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Wednesday, March 31, 2010 11:49 am
Reading for Discussing
Posted by: Kaite Stover

I wanted to drop out of my graduate English program after only three weeks into my first class, Development of the Novel. I was the only one in the class pursuing the double master’s track and I gave that decision serious reconsideration because I was the only one in the class who didn’t know how to read.

I understood the writing in Don Quioxte and Clarissa and The Good Soldier, but I wasn’t “getting it” the way the other students did. I’d listen to them discuss characters, motivations, symbolism and metaphor and mentally throw up my hands. I didn’t know how to read critically. I only knew how to read for fun. When I approached the professor with a drop slip and told him why I was leaving the class, he told me to stick with it and consider reading “between the lines” and not “on the surface of the page.”

I was reminded of this academic turning point in my life while reading Writing Reviews for Readers’ Advisory by Brad Hooper. In this slim volume Hooper covers the differences between criticism and reviews, pre-publication reviews and post publication reviews, and how reviews can be used in different ways for different readers and library programs. I thought about how I use reviews for collection development, book talking, and especially book groups.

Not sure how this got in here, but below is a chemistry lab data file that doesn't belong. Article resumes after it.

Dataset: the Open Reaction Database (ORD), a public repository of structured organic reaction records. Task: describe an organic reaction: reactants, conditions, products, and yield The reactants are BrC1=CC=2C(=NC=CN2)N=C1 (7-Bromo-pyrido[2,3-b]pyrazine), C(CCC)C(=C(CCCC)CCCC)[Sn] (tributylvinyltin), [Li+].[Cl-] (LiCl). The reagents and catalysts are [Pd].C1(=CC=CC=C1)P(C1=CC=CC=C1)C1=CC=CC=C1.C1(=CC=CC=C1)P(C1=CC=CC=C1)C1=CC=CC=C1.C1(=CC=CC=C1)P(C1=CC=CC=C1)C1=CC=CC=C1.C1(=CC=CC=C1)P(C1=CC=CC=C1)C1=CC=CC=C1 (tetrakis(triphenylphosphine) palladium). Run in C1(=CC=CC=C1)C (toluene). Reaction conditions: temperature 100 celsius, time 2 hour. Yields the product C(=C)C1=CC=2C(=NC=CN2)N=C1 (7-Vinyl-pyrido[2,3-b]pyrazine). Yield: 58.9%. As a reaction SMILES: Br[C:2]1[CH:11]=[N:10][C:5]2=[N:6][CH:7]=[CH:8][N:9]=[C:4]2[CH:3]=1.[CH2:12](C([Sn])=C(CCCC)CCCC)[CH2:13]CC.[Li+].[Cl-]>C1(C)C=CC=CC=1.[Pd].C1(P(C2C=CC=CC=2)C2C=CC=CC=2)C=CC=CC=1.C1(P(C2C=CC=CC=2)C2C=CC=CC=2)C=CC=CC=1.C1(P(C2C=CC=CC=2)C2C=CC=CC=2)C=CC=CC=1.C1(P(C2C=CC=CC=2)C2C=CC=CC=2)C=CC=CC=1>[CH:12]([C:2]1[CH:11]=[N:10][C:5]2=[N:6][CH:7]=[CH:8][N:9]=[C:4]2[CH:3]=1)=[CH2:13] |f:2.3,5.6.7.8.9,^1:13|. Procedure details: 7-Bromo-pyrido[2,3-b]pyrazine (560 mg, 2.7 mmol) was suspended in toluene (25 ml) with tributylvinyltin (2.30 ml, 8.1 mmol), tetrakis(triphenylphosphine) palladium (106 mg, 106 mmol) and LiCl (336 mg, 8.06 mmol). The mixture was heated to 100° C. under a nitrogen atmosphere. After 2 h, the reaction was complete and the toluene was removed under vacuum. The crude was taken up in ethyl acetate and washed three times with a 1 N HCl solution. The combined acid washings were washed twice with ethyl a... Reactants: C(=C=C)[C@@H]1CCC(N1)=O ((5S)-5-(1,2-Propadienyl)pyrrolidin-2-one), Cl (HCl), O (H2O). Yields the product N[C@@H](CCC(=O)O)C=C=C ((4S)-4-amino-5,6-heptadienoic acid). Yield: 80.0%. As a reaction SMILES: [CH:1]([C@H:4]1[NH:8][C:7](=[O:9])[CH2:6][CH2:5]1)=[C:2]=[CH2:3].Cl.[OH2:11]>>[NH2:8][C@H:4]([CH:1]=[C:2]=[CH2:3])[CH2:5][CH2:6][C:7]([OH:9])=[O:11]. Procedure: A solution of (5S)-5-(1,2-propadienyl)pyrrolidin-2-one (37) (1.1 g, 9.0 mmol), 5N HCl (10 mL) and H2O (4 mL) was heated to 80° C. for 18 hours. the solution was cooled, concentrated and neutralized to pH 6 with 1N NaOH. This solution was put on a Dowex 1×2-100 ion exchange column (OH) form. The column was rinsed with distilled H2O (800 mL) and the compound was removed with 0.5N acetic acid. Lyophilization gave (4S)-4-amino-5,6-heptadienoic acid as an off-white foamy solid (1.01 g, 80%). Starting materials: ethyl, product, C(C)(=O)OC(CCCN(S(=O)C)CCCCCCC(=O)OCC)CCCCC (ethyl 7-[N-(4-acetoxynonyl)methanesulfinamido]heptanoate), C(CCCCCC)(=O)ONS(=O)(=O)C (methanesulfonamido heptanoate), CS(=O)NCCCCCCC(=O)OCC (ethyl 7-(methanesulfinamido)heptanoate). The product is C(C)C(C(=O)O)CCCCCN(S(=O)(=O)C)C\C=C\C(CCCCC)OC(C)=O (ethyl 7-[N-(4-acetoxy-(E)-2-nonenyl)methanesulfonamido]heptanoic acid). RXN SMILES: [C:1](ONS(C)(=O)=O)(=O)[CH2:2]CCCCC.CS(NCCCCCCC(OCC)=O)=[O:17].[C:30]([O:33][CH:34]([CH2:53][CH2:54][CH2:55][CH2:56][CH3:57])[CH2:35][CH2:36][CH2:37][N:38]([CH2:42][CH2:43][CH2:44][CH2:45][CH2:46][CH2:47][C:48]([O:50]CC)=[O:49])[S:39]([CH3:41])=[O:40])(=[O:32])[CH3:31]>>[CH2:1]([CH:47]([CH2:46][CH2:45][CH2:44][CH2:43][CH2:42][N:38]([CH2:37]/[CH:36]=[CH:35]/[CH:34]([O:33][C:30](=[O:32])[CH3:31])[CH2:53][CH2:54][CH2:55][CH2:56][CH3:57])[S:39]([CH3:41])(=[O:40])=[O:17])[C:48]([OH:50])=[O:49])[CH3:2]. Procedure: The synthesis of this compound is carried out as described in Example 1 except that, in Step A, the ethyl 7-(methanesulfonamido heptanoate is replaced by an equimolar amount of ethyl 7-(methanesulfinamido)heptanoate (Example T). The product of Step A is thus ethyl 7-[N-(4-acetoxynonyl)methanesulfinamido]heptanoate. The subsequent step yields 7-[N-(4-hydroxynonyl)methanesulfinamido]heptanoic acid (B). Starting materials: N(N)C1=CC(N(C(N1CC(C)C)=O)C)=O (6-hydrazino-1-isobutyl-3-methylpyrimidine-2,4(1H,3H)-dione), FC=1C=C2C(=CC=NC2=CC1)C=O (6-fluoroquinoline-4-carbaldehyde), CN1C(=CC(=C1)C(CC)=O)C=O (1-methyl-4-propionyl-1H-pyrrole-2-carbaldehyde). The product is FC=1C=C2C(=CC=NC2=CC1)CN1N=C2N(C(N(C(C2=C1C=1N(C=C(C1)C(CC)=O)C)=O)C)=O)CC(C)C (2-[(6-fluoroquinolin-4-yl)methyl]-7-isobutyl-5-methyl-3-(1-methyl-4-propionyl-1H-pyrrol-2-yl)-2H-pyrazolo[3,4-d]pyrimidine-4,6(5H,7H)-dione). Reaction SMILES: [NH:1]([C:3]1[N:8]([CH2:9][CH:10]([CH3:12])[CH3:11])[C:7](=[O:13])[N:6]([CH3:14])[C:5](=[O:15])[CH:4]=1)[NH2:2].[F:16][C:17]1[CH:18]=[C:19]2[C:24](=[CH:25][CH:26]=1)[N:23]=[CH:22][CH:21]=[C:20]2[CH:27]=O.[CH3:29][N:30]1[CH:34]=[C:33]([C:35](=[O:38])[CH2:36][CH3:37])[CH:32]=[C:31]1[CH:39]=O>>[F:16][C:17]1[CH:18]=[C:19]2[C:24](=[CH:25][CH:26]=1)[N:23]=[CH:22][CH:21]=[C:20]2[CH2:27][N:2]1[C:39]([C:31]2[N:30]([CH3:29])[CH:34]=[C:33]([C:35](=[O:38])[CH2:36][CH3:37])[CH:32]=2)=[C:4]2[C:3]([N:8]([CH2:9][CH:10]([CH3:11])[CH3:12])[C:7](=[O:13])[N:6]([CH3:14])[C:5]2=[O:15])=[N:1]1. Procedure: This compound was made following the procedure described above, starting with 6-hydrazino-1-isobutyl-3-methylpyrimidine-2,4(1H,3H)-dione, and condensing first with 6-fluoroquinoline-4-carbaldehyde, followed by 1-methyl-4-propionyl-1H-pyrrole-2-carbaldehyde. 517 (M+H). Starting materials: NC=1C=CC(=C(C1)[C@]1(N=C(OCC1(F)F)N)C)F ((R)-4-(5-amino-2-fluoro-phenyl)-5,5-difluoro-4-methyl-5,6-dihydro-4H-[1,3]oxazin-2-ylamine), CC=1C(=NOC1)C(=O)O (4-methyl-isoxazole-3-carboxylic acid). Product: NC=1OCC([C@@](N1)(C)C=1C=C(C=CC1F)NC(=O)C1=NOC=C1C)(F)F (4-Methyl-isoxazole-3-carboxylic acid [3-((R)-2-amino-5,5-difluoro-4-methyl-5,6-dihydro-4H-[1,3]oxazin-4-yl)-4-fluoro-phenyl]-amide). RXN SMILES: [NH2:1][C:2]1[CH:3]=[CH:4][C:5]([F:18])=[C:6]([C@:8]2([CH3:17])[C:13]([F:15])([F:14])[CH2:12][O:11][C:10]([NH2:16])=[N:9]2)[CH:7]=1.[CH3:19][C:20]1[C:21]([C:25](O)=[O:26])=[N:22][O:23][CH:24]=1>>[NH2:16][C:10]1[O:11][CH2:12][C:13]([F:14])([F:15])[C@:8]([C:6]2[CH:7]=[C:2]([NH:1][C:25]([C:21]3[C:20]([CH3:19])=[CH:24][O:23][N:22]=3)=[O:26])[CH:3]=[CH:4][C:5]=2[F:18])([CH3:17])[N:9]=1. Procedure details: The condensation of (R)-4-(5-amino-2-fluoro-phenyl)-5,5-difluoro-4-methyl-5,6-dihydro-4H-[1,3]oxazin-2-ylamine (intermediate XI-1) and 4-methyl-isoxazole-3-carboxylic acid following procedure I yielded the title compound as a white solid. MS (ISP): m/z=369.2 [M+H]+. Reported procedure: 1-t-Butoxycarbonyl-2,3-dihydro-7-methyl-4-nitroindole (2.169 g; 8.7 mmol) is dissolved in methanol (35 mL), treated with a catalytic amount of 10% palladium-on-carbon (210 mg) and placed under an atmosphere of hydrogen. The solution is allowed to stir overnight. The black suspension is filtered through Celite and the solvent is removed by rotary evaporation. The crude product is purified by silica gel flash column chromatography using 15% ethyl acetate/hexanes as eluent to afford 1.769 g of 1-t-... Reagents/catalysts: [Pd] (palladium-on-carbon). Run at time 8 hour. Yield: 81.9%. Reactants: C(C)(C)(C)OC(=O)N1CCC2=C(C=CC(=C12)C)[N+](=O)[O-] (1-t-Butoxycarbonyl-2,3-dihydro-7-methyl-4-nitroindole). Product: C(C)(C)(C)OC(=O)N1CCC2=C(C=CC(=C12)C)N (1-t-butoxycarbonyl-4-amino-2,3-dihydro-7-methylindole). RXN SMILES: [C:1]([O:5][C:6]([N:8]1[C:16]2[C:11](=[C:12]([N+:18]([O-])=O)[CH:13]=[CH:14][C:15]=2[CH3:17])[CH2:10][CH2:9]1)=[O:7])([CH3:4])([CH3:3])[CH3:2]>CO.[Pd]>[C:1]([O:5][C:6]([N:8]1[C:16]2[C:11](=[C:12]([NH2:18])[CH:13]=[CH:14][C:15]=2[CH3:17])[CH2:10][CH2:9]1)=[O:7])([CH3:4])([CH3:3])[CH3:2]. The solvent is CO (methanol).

I also realized that the questions Hooper asks in order to write a good review are good topics for discussion. Keeping these questions in mind while I read a book for future discussion or review remind me there can be a purpose beyond simple enjoyment of a book (NOTE: there’s nothing wrong with that at all) and helps me look for the most tasty bits to bring to the attention of the book group members when we get together.

It’s easy to fall into a pattern of just showing up for a book group having read the book but not having thought about it. Or believing that the thought will take place while answering a question. In this way, I hope I’m helping book group members become more observant and critical readers and at the same time, I remind myself to keep reading with my mind as well as my eyes.

3 Responses to “Reading for Discussing”
  1. Christine O'Brien Says:

    What are the questions that Hopper asks (that would be good topics for discussion?) Could you share them with us?

  2. Barbara Says:

    great post and thanks so much for sharing — I will get Hopper’s book to help me in my job! Christine’s comment is good — would you share a few ideas of Hopper’s.

  3. Brad Hooper Says:

    As the author of the book Kaite is discussing, I will be more than happy to explain what she meant by my “two questions.” Early in the book, I submit that every review, long or short, must answer two questions: What is the book about? How good is it? The necessity of answering those two questions is one of the few absolute rules of book reviewing as I see it, and an effective, useful, clear review can be built around the answers to those questions. The two questions–or more specifically, the answers to the two questions–are, then, the basic framework of the review, the absolute best and necessary place to start in composing a review.


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